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The whipping girl 

New documentary about Anita Hill goes beyond the headlines

Porn. Pubic hair. Long Dong Silver.

Senate Judiciary hearings never broached these topics in such prurient detail as they did in October 1991, when a young, attractive law professor from Oklahoma was subpoenaed to testify against her former boss, then-Supreme Court nominee Clarence Thomas. Anita Hill's testimony outraged, titillated and illuminated Americans on the problem of sexual harassment in the workplace, and laid bare issues of sexism, racism and power besides.

The documentary film Anita: Speaking Truth To Power uses archived footage, interviews and excerpts to flesh out the story, and director Freida Lee Mock goes further, taking viewers beyond the 23-year-old confirmation of Justice Clarence Thomas to see where the key players are now.

The movie starts with a bizarre audio recording left by Virginia Thomas, the justice's wife, on Hill's voice mail in 2010. "I would love you to consider an apology sometime and some full explanation of why you did what you did with my husband," the neo-conservative activist intones.

What Hill did, albeit reluctantly, was put a face on sexual harassment at a time when a majority of Americans barely grasped its definition. In June 1991, pioneering civil rights legend Thurgood Marshall resigned from the U.S. Supreme Court. Even before his appointment to the highest court, Marshall was a giant, having successfully fought for landmark civil rights cases. In a move beyond cynical, President George H.W. Bush nominated another black man, Clarence Thomas, to succeed him. Thomas was Marshall's ideological and intellectual opposite, and his nomination put Democrats between Scylla and Charybdis: his blinding conservatism marked him clearly as a political foe, but going too hard against him risked alienating the African-American base. With riots in Crown Heights and the beating of Rodney King by LAPD some months before, U.S. racial tensions were running especially high that year.

So the nomination progressed, and as luck would have it, the vetting process uncovered a third solution: A written statement from lawyer Anita Hill, in which she alleged workplace sexual harassment by Thomas when she worked under him at the Department of Education and the EEOC. Hill was black, mitigating the threat of charges of racism, and a Reagan-era Republican besides — the golden needle in the haystack. Summoned to Washington, D.C., she was grilled for days by a Senate committee comprised entirely of white, elderly men. Forced to provide details on such topics as the future Justice's self-reported penis size and what kind of pornography he'd pressed her to watch with him (let's just say he's banned from PETA for life), Hill's composure under the openly hostile questioning of Sen. Arlen Specter (R-Pennsylvania) and others was nothing short of miraculous.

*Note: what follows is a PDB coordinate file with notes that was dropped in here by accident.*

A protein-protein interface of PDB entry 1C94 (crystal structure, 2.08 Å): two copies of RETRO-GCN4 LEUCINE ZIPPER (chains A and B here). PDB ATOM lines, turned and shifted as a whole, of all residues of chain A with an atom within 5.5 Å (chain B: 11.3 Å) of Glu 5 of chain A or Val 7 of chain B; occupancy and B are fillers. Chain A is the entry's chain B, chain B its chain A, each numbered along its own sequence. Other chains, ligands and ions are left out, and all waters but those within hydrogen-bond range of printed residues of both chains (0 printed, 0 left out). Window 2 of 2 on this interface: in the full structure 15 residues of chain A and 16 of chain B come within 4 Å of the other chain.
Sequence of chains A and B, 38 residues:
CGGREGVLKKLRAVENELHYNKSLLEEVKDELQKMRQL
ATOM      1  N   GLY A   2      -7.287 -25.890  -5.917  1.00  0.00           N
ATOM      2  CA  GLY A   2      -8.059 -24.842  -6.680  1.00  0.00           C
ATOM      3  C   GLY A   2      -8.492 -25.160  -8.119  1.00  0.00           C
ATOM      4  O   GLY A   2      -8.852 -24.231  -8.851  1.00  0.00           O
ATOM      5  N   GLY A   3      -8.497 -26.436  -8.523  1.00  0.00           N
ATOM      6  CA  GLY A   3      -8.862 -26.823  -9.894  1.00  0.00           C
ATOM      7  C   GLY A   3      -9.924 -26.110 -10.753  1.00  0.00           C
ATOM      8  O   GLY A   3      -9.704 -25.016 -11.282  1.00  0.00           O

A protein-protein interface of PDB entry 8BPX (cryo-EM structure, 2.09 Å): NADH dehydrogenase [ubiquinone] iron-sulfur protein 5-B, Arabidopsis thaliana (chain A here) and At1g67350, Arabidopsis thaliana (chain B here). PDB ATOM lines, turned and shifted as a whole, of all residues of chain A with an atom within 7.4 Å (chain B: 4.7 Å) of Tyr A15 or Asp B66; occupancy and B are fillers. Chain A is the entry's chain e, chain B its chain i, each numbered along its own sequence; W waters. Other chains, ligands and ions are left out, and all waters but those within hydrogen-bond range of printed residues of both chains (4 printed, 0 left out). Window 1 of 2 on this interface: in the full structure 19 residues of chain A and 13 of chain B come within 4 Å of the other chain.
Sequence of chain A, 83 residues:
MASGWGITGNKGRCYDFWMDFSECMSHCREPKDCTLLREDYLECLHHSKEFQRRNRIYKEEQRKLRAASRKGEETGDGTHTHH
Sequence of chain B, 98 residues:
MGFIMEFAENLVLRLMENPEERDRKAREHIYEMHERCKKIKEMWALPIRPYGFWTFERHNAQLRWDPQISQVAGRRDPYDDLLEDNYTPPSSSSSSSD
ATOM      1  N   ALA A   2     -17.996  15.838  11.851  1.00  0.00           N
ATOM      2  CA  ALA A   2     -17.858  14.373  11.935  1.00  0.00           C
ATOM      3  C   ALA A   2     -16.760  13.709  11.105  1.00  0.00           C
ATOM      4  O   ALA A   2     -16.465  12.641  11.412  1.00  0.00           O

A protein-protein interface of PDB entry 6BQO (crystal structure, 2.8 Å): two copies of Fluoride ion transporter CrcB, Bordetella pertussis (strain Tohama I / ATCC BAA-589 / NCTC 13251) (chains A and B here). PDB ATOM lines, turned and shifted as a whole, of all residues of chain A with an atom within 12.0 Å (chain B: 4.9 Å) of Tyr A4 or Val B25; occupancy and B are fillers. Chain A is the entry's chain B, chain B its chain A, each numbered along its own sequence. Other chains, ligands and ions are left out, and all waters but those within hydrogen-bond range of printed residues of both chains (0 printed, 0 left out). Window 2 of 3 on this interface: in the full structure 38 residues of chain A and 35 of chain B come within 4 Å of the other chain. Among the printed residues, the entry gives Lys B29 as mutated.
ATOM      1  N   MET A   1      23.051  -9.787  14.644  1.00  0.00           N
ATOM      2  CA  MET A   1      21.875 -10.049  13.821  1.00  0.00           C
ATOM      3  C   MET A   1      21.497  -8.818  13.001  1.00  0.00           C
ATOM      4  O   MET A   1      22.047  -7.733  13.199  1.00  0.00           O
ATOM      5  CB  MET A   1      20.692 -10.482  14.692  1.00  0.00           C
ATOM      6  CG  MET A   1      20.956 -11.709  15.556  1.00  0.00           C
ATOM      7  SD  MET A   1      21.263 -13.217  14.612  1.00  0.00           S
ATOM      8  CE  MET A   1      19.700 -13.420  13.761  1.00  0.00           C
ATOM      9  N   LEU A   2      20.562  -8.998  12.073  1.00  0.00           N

At times, the testimony in Anita is enough to make one's skin crawl. Typical of many sexual harassment cases, she was smeared as an opportunist and an unstable person — detractors repeatedly charged that she'd fantasized the entire scenario. Hill was eviscerated on prime-time TV, and Thomas confirmed.

Thankfully, the doc goes beyond those weeks in 1991, to the greater cultural conversations they sparked. Thomas tried to regain control of the narrative by calling the proceedings a "high-tech lynching," and he was right, but it was Hill who was being strung up. The scandal pulled the sheets off the centuries-old intersection of patriarchy and racism, exposing the stark consequences for black women who dared to challenge sexism. It forced African Americans to talk about suppression of women's voices and pushed the modern women's movement to take an uncomfortable look at the racism within its ranks that prevented some from seeing Hill's case as the galvanizing moment it was.

But as Anita shows, that moment continues to electrify new generations of feminists. In a powerful sequence, young members of Girls for Gender Equality, a modern-day New York-based nonprofit, react to footage of the hearings, clearly moved by the image of a lone woman speaking her truth to a roomful of powerful men. The film also follows Hill's trajectory as an advocate for gender and workplace rights. Now teaching at Brandeis University in Massachusetts, Hill travels the country speaking at events and encouraging women to continue pushing for gender rights. Some 20 years after the Senate hearings, she still stands by her testimony and is lauded as a cultural hero.

As for Virginia Thomas' ill-conceived request for an apology, Hill was unfazed. Sure it was a hoax, she turned it over to the FBI, and when Mrs. Thomas claimed responsibility, characterizing the message as an "olive branch," Hill was resolute that she'd done nothing wrong.

A political joke framed it best:

VT: "I'm Clarence Thomas' wife. Don't you think you should apologize?"

AH: "I'm sorry you're Clarence Thomas' wife."

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